139 See, e.g., Peck, The Role of the Courts and Legislatures in the Reform of Tort Law, 48 Minn. L. Rev. 265 (1963). Among the characteristics of the legislative process which the author points to as generally obstructing statutory reform of tort law are that legislators are indifferent, lack insight and experience, are paid inadequate wages, fail to hold satisfactory committee and public hearings, and are subject to well-organized lobbies and pressure groups.
Lawrence E. Blades, Employment At-Will v. Individual Freedom: On Limiting the Abusive Exercise of Employer Power, 67 Columbia Law Rev. 1404, 1433-34 (1967). [Five footnotes omitted]
(Truncated article by Mr. Pitchford, an attorney at Floyd Allen & Associates, a labor and employment law firm in Detroit, Michigan. NM)
. . .One such concept that is slowly creeping into the mainstream consciousness is the At-Will Employment Doctrine. Unfortunately, unlike some of the other legal concepts that make this transition, much of what people know about the At-Will Employment Doctrine is learned secondhand from unreliable sources, or whatever limited real world experiences a person may have as an employer or employee. Although an overwhelming majority of Americans are someone’s employer or employee, the At-Will Employment Doctrine never has, and probably never will, garner the same amount of mainstream attention as other more sensationalistic and popular legal concepts and topics like freedom of speech, abortion or even who will be the next Supreme Court Justice.
This approach towards understanding the At-Will Employment Doctrine coupled with the overall reluctance of most workers to engage their employers in a serious discussion about their rights in the workplace leads to confusion and sometimes devastating consequences.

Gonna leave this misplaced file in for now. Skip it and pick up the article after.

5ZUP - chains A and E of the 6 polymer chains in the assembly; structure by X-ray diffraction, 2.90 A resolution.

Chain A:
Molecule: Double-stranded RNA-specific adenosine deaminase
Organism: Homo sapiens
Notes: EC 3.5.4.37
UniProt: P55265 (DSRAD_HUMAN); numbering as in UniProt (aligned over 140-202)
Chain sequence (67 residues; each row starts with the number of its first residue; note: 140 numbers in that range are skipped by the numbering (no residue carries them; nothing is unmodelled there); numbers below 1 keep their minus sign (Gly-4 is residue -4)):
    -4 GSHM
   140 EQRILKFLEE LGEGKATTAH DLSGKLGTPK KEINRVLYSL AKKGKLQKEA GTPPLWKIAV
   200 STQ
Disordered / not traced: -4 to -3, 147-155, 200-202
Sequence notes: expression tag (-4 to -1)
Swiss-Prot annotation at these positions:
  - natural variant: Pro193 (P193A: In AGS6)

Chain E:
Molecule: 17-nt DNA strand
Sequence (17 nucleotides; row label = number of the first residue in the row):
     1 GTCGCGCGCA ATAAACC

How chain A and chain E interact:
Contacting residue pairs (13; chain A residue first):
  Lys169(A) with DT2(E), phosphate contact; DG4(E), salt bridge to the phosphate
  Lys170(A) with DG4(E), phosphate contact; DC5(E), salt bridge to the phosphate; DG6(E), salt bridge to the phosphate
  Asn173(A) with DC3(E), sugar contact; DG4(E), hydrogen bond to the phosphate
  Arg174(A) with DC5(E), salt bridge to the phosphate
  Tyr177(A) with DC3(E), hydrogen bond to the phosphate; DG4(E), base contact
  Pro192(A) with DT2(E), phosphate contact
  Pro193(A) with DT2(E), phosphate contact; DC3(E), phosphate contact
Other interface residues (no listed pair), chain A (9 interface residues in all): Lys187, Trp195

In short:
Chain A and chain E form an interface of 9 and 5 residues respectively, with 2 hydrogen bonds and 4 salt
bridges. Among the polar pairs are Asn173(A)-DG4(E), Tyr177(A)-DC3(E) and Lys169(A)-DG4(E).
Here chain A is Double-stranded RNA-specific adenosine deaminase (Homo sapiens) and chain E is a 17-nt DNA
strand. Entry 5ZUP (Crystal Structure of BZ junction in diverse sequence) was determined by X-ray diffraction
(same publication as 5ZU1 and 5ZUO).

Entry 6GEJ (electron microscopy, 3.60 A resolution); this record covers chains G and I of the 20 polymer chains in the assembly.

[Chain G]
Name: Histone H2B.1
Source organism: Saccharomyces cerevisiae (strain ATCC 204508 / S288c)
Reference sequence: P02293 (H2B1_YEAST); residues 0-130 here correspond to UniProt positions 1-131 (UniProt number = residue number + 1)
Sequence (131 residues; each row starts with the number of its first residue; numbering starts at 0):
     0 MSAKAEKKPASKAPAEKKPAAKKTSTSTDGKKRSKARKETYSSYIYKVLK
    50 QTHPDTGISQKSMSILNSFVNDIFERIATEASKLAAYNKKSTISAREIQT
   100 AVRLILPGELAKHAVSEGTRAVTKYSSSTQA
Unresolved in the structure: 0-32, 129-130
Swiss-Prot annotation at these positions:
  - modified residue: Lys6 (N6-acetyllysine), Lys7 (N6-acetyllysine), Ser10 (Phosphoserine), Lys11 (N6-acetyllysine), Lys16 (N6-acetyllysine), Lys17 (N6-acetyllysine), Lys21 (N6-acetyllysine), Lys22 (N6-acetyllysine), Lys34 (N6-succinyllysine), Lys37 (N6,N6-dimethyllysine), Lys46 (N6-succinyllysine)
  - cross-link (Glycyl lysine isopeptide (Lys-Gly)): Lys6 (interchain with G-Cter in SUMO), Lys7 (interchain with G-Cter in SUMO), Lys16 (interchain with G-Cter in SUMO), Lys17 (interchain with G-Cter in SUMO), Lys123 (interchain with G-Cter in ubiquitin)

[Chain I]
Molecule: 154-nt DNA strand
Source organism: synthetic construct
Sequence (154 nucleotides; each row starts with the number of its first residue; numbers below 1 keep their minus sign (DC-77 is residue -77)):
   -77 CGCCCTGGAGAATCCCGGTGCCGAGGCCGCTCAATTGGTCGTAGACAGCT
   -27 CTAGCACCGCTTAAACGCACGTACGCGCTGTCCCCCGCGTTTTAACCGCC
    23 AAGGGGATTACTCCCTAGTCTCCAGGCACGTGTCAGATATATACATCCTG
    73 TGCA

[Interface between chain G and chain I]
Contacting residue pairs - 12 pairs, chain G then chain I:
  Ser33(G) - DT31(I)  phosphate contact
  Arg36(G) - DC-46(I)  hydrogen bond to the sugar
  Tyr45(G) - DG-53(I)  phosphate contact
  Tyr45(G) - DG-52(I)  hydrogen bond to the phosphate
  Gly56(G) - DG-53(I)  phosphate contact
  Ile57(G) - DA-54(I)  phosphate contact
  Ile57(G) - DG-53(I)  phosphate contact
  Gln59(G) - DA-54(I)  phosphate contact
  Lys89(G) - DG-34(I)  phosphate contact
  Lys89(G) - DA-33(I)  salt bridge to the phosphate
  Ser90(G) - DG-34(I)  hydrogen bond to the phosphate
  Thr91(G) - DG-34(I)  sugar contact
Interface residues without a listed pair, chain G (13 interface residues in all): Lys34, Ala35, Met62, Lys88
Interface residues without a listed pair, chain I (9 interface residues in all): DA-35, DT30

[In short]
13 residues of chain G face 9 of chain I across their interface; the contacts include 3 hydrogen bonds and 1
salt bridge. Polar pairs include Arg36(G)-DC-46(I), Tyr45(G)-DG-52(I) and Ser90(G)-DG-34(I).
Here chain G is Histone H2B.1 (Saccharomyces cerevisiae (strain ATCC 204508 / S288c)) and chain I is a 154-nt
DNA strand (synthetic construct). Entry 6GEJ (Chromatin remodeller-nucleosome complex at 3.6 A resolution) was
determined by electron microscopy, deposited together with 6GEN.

As an employment law attorney, at least once a week I have to explain to a displaced worker why, in spite of the fact they were discharged because their supervisor “had it out for them,” they have no real legal recourse because they are considered an at-will employee. Therefore, it is my sincere belief that anyone, regardless of profession, who is either an employer or an employee should at least have a basic understanding of what is the At-Will Employment Doctrine, and what rights employers and employees have under it, particularly since most states have adopted it through the courts, if not by legislation.
First, it should be noted that the At-Will Employment Doctrine is fairly unique to the American employer-employee relationship.1Most western industrialized nations do not adhere to the rule, and generally afford employees with some form of protection against arbitrary or unfair discharge.2 The legal history of the At-Will Employment Doctrine is no less surprising. According to legal scholars, the At-Will Employment Doctrine is a legal fiction unintentionally invented by Horace C. Wood.3 In his 1877 legal treatise on employment law, entitled Master and Servant, Mr. Wood erroneously cited four cases from around the country that he claimed supported the principle that an employer could discharge an employee at anytime for any reason.4 Mr. Wood’s error was overlooked, or maybe even ignored by a pro-business judiciary, and courts around the country quickly began adopting